US 5188748 A
This invention proposes to employ a mixture of dimethyl ether and of 1,1,1,2-tetrafluoroethane as refrigerant fluids to replace chlorofluorocarbons.
These compounds form an azeotrope which, at its normal boiling point (approximately -22.4.degree. C. at 1.013 bar), contains approximately 62.3 mass % of 1,1,1,2-tetrafluoroethane.
The mixture according to the invention can also be employed as aerosol propellant or as blowing agent for plastic foams.
1. An azeotropic mixture of dimethyl ether and 1,1,1,2-tetrafluoroethane which, at 1.013 bar, boils at about -22.4.degree. C. and consists of about 62.3 mass % of 1,1,1,2-tetrafluorethane and 37.7 mass % of dimethyl ether.
2. A method of refrigeration comprising condensing and evaporating the mixture of claim 1.
3. A method of preparing an aerosol utilizing the propellant mixture of claim 1.
4. A method of manufacturing plastic foams utilizing the blowing agent mixture of claim 1.
The term "coefficient of performance" (COP) refers here and in what follows to the ratio of the cooling capacity of the refrigerant fluid to the theoretical compression work needed to compress the refrigerant fluid vapor. The coefficient of performance of the plant depends directly on this coefficient of performance relating to the fluid.
It has now been found that mixtures of dimethyl ether (DME) and of 1,1,1-2-tetrafluoroethane (HFA 134a) exhibit coefficients of performance which are higher than pure HFA 134a. In particular, it was found that in the case of mass fractions of HFA 134a of between 5% and 65% and of DME of between 35% and 95%, the mixture exhibits a pseudoazeotropic behavior resulting in a substantial and exceptionally stable gain in the coefficient of performance.
It was also found that DME and HFA 134a form an azeotrope with a maximum boiling point equal to approximately -22.4.degree. C. at 1.013 bar and whose HFA 134a content at the normal boiling point is approximately 62.3% on a mass basis. This composition naturally varies as a function of the pressure of the mixture and, at a given pressure, can be easily determined using well-known techniques.
Because of the high value of their coefficients of performance, the refrigerant fluids employed will be advantageously mixtures containing, on a mass basis, from approximately 5% to 85% of HFA 134a (preferably approximately from 5 to 65%) and from approximately 15 to 95% of DME (preferably approximately from 35 to 95%). A very particularly preferred refrigerant mixture is the azeotrope described above.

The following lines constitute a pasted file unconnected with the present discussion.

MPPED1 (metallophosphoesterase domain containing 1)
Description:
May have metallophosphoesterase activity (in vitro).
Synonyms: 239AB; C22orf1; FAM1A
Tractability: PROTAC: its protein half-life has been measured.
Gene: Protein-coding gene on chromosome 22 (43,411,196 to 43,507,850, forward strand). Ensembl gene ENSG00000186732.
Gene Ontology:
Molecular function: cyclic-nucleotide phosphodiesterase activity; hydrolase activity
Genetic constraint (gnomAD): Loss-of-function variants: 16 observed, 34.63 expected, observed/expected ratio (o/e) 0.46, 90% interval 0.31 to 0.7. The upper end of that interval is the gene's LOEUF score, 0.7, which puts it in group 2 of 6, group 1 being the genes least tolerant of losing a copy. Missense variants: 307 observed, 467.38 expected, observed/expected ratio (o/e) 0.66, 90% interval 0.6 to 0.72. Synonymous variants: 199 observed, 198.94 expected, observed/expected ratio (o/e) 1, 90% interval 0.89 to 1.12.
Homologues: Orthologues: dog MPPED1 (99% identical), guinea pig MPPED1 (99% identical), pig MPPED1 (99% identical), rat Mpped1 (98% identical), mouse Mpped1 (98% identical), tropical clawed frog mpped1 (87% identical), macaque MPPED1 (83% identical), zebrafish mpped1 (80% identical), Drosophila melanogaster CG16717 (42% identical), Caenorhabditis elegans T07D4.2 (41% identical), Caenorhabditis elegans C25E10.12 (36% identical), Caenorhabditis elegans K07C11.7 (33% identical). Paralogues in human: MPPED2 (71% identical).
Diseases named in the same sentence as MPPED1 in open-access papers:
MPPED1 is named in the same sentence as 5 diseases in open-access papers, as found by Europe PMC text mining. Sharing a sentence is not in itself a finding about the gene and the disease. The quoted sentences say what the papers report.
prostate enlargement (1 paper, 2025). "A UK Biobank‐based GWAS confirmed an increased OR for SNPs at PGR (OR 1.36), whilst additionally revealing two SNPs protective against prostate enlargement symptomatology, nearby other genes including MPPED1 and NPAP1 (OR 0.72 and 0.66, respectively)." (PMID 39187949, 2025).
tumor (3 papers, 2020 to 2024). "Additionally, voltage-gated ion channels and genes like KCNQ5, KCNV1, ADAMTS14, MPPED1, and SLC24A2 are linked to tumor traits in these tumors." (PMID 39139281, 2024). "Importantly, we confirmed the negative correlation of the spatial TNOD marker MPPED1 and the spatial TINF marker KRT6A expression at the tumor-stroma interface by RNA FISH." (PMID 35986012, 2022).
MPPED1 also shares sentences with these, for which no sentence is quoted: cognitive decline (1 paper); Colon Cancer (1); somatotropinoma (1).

Bearing in mind their physical properties which are close to those of the CFCs, the mixtures according to the invention can also be employed as aerosol propellants or as blowing agents in plastic foams.
The following examples illustrate the invention without limiting it.
The azeotrope according to the invention has been investigated experimentally at various temperatures by analysis, using gas phase chromatography, of the compositions of the liquid phase and of the vapor phase for various mixtures of HFA 134a and of DME.
The pressures were measured with an accuracy better than 0.02 bar by means of a Heise manometer. The temperatures were measured to within 0.02.degree. C. by means of a 1000-ohm platinum probe.
FIG. 1 contains a graph which shows the liquid/vapor equilibrium curve for HFA 134a/DME mixtures, established at the temperature of 20.2.degree. C. In this graph the abscissa axis shows the mass fraction of HFA 134a and the ordinate axis the absolute pressure in bars; the symbols □ correspond to the experimental points.
A curve similar to that of shown on FIG. 1 is obtained for each temperature. On successive additions of HFA 134a to the DME, the pressure developed by the mixture decreases steadily and then passes through a minimum and increases steadily, which demonstrates the existence of the azeotrope with a maximum boiling point.
The correlation of the experimental points obtained in this way for several isotherms was obtained using well-known techniques, by means of a data-processing simulation.
The normal boiling points thus determined for various HFA 134a compositions are summarized in the following Table 1:
TABLE 1______________________________________Composition, mass % of HFA 134a Normal boiling point ______________________________________100 -25.8090 -24.1280 -23.0470 -22.5160 -22.4162.3 -22.4050 -22.6040 -22.9730 -23.4320 -23.9210 -24.400 -24.85______________________________________